The Pike Syndrome

Here is an experiment undertaken in 1873 by Dr. Karl Mobius, a German marine biologist: he took an aggressive natured fish, a Walleyed pike, and placed it in a spacious tank filled with minnows, one of the pike’s favorite food sources, which were soon devoured by the hungry predator.

Later, he inserted a piece of clear glass into the middle of the tank, separating the pike from the refreshed supply of minnows. Now, when the pike went for its meal, it hit this glass partition, bouncing back and injuring its snout.  Time after time the pike tried to reach the minnows; each time it painfully hit the invisible barrier set between it and lunch. 

After some time, the pike no longer went after his prey. Each time it charged the minnows after the initial strike against the glass, it imperceptibly slowed its attack, understanding that something wasn’t right. Though it still smashed into the glass and bounced back, it was not done with the energy and power of the first few times.

Eventually, the pike stopped striking the glass and swam in a circle alongside it; though it could not see the glass, it soon learned exactly where the invisible barrier began and would swim within fractions of an inch beside it, making a regular circuit only around its side of the tank.

Blue Pike, subspecies of the Walleyed Pike

The pike learned that charging the minnows was a painful and futile experience and no longer sought to reach them, endlessly circling his side of the tank, avoiding additional contact with the invisible barrier.

Dr. Mobius carefully removed the glass partition and the pike did something unexpected; he continued his circuitous path around his side of the tank, never crossing the invisible barrier that was no longer there.  Cautiously, though the emboldened minnows eventually swam to the pike’s side of the tank, it refused to eat them, even when they swan next to his mouth.

The pike eventually died of starvation and exhaustion, surrounded by an abundance of his favorite food, being conditioned by repeatedly and painfully hitting the glass that it was impossible to capture the minnows without pain and distress. 

Many people are like this pike: when a series of negative events repeatedly happen to them—hitting the glass of life—they come to the point when they give up trying: they have been painfully conditioned to fail and avoid all contact with the source of their pain. Even when the particular set of circumstances causing the pain and grief disappear—the proverbial glass is removed from their tanks—the conditioning for failure and defeat is so permanently etched in their wounded psyches that they find it impossible to act positively. They are frozen in a permanent state of failure, pain, and defeat.*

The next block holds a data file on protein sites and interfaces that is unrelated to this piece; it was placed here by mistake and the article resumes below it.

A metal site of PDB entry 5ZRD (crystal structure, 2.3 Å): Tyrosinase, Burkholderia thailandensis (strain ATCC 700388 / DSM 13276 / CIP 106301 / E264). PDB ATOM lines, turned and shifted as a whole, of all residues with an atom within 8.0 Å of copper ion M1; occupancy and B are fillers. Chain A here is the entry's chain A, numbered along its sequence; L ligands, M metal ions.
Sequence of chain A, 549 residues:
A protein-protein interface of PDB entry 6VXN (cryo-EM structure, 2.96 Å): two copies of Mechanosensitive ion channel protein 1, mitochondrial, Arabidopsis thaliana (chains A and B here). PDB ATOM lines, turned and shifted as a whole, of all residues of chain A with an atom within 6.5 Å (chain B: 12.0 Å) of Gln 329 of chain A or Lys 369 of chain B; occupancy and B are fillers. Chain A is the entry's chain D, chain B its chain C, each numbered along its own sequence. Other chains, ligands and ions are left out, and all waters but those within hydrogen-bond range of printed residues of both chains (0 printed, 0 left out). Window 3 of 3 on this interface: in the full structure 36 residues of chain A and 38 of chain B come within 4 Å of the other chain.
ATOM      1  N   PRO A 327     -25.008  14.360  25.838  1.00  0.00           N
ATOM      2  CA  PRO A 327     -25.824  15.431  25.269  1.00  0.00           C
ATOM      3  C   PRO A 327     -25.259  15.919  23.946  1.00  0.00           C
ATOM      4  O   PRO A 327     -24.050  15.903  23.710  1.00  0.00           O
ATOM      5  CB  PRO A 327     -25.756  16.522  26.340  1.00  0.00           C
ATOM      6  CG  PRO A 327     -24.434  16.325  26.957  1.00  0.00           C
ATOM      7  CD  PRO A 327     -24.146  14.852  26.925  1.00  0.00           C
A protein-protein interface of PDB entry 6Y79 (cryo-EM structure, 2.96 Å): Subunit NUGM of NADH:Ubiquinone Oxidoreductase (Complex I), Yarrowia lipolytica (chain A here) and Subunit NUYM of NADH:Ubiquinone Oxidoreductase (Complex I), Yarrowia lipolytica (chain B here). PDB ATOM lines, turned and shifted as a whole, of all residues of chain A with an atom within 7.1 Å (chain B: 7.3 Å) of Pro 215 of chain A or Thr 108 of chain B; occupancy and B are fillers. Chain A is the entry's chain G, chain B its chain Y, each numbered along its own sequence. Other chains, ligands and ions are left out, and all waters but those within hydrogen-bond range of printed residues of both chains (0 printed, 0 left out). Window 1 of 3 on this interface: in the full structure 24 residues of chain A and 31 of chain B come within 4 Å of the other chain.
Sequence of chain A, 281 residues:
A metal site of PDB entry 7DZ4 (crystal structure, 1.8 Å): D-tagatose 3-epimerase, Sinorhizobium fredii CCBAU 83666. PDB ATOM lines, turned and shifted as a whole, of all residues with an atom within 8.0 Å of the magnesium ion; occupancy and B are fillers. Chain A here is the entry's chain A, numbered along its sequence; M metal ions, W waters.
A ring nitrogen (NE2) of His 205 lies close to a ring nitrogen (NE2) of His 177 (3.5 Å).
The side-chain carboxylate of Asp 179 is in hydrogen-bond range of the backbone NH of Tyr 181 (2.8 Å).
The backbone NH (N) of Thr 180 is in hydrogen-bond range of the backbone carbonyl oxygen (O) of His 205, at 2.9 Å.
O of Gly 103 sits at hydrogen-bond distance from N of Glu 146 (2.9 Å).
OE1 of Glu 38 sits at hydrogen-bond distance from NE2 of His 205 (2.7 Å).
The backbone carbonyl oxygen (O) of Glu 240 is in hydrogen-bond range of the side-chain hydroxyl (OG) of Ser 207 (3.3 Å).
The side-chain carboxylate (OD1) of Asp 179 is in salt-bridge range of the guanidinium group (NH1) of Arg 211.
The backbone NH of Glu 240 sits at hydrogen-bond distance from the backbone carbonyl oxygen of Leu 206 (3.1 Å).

Ryan Thomas, alienated from his dad at an early age, shares a gripping story that perfectly illustrates the “Pike Syndrome.” Pay close attention at 15:06 through 15:21 and 15:39 through 17:27.

This experiment with the Walleyed Pike has countless applications; I will use it to highlight what happens to children who are innocent victims of Parental Alienation Syndrome (PAS) and their attitudes toward the alienated parent.

Children damaged by PAS often get physical symptoms of distress, fear and anxiety whenever they are to return to their alienated parent: stomach aches are one common manifestation. Why is this so? Because of the damaging environment created by the alienating parent who is fostering in the innocent child’s mind that spending time with the alienated parent is neither healthy or safe.

Each time the child is due to transfer to the home of the other parent—the “targeted” or “alienated parent”—the alienating parent (source of the abuse) creates in the child a fear, anxiety or animosity that the targeted parent is not someone who is safe to be around—the invisible barrier inserted into the child’s relationship with the other parent whereby the child “hits the glass” each time they see them.

For the alienated child, going to see the targeted parent is like “hitting the glass”: an event that was one time filled with joy—seeing the loved parent and spending time with him or her—now becomes painful and filled with stress, worry, fear, and anxiety.

There will come a time in this child’s life that, like the pike, he or she will get the unmistakeable message that this interaction only results in suffering. To steel themselves against this guaranteed pain, these psychologically damaged children will protect themselves from the torment by any number of defense mechanisms; one of the common ones is to align themselves with the hostile attitudes of the alienating parent and no longer show a desire to be with the targeted, unwanted parent. Many use hatred, a powerful force that overrides virtually all other emotions: “better to hate than hurt.”